Posts Tagged 'Cookies'

Molasses Spice Cookies


Maybe I should start with a confession: I didn’t make these. Angela did. But I helped!

I like cookies a lot. They’re probably my favorite dessert to make. I think it’s the portability of the cookie that really appeals to me. There’s no need to get out a plate or fork. You can just pick it up and eat it wherever.

And I end up eating a lot of cookies. I’ve become known for it at work. I like them to take with my lunch and I’ve been known to (frequently) eat them for breakfast. It can’t be much worse than a donut can it?


We didn’t follow this recipe in all regards. It called for adding black pepper and that didn’t appeal to us (well, Angela really since she made the cookies). Supposedly it adds a spicy surprise but I wasn’t sure that pepper was a flavor I’d like in my cookies. So we omitted it and the cookies are still quite good.

Strangely, I think the cookies are better the next day than they are freshly baked (heresy I know). They firm up a bit which improves their texture. If I were to make them again, I think I would add some grated nutmeg. There’s definitely a missing flavor (which could simply be the lack of black pepper) that I think nutmeg would correct. Either way, these are still some pretty good cookies and seem appropriately Christmasy for me.


Molasses Spice Cookies
Adapted from Baking: From My Home to Yours

2 1/3 cup all purpose flour
2 tsp baking soda
1/2 tsp salt
2 tsp ground ginger
1/2 tsp ground cinnamon
1/4 tsp ground allspice
12 tbsp butter, softened
1 cup light brown sugar
1/2 cup molasses
1 egg
about 1/2 cup sugar

  1. Whisk together the flour, baking soda, salt, and spices.
  2. In a stand mixer with a paddle attachment, beat the butter on medium speed until it becomes smooth and creamy.
  3. Add the brown sugar and molasses and beat to blend, about 2 minutes.
  4. Add the egg and beat for 1 minute more.
  5. Reduce the mixer speed to low and add the dry ingredients. Mix only until it is homogeneous. Turn off the mixer and verify that all the flour is mixed in by folding the mixture together several times with a spatula.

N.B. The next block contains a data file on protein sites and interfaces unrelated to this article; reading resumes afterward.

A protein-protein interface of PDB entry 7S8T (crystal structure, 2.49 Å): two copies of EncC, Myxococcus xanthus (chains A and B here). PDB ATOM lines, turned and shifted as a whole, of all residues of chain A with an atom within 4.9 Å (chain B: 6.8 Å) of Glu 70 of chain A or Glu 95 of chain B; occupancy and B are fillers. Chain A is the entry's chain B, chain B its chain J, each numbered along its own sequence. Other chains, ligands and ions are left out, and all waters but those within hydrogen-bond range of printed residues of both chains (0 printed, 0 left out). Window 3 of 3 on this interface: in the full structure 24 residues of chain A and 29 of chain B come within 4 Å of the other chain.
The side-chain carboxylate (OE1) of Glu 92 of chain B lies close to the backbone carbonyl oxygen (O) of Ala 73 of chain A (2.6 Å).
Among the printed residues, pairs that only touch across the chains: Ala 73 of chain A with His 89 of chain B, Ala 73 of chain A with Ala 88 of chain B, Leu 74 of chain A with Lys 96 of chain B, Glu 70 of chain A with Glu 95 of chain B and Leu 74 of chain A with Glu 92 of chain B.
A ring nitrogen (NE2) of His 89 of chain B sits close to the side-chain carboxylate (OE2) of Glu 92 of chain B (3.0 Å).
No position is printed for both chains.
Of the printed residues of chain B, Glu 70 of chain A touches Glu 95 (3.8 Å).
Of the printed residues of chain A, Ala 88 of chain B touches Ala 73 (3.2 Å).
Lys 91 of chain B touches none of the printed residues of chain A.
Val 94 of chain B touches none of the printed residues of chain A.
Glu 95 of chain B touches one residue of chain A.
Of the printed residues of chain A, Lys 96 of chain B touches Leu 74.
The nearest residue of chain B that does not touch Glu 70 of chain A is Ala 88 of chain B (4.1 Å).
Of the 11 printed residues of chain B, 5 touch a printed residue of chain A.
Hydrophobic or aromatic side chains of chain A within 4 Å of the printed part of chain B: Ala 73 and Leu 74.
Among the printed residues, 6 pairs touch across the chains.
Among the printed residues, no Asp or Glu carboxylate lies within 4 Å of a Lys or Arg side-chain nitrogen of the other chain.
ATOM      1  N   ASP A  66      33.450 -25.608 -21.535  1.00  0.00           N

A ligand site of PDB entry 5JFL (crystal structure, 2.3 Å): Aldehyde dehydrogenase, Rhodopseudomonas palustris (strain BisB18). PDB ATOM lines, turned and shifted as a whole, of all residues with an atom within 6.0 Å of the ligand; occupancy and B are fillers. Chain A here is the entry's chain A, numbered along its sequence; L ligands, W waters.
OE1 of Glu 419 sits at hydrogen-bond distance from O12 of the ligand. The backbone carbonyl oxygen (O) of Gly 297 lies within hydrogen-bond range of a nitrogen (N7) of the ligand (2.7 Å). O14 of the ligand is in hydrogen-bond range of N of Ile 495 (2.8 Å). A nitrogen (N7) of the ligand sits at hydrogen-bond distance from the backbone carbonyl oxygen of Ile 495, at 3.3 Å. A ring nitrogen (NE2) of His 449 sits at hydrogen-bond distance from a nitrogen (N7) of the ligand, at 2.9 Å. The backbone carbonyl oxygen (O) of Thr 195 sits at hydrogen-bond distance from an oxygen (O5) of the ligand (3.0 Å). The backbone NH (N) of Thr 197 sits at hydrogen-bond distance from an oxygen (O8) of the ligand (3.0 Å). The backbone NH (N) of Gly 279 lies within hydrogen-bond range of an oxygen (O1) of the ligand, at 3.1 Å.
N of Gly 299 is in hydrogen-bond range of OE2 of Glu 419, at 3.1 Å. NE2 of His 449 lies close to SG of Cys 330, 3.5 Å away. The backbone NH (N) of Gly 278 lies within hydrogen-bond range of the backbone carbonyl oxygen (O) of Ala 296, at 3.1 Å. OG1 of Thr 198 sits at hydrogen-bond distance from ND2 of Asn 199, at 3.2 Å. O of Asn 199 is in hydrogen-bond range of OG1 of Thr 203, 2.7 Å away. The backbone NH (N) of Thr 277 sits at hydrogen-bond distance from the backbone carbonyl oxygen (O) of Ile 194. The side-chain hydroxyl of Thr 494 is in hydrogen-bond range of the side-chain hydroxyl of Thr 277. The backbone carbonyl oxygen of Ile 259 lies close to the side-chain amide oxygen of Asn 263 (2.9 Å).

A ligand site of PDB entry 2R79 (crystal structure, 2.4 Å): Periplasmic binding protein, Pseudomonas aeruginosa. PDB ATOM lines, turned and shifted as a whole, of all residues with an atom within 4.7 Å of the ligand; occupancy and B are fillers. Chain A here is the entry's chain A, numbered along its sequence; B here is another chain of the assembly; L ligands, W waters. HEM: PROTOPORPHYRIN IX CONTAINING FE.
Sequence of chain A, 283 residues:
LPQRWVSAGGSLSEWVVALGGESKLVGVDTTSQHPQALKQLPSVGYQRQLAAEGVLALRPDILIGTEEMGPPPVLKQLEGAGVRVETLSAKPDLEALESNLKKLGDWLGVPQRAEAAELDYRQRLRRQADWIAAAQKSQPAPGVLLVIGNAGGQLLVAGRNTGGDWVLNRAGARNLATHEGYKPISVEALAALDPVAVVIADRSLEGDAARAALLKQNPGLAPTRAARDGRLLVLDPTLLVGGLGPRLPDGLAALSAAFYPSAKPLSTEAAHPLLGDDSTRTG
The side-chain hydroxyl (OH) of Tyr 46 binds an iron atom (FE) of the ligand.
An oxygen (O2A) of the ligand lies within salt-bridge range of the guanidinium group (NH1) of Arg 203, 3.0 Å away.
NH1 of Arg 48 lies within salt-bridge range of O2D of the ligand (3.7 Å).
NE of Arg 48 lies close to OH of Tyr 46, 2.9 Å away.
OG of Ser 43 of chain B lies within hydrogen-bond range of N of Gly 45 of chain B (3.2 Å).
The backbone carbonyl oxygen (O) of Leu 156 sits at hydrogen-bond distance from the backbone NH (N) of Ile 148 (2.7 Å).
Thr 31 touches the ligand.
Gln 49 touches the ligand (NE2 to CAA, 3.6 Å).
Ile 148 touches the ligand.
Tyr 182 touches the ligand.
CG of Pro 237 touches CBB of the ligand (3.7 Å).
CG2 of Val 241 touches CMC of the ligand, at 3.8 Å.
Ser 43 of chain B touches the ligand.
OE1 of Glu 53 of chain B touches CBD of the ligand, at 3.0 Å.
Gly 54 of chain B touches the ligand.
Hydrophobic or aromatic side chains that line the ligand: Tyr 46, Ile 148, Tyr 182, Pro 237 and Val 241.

6. Remove the cookie dough from the mixer bowl and divide it in half. Wrap each half in plastic wrap and refrigerate for 1 hour or more.
  7. Preheat the oven to 350°F. Line two cookie sheets with parchment paper.
  8. Remove the dough from the refrigerator. Divide one half into 12 different balls about 2 tbsp in size. Place each ball on a cookie sheet. Dip the bottom of a cup into sugar and press one of the balls flat, until it is 1/4″ thick. Repeat with the remaining balls and then the remaining half of the dough.
  9. Bake each cookie sheet for 12 to 14 minutes. Allow the cookies to cool and then remove them from the cookie sheet. Repeat with any remaining cookie sheets
  10. Store in a air tight container.

Makes about 24 cookies.


Sea Urchin Chocolate Cookies


David Lebovitz calls these Black & White Cookies. Now, I think he’s wrong. I’m pretty sure what’s pictured on Wikipedia is not what I made (and how could Wikipedia be anything but completely correct?). He also says that they could be called earthquake cookies or chocolate tremors (because apparently the cracks look like those caused by earthquakes). Again, I’m going to have to disagree.

What do these cookies really look like? Like a sea urchin. True, it may not be the most appetizing comparison ever (all I can think of is the original Iron Chef and their usage of sea urchin roe) but, hey, it’s what they look like.

It took me awhile to figure out what they really looked like to me. I started by thinking it looked like some kind of mineral but I couldn’t find an appropriate one (trust me, there are a lot of minerals out there). Then I thought maybe it looked like a sea sponge. And then I finally settled on sea urchin.


I’m a bit restricted when I make desserts as I have a certain significant other who doesn’t like nuts (or so she claims). This means that I have to adapt the desserts to remove the nuts. For things like chocolate chip cookies, that means that I just leave them out. In this case, the original recipe called for them to be ground in a food processor which made it a bit more complicated. So I just added a little bit more flour and it seemed to work out.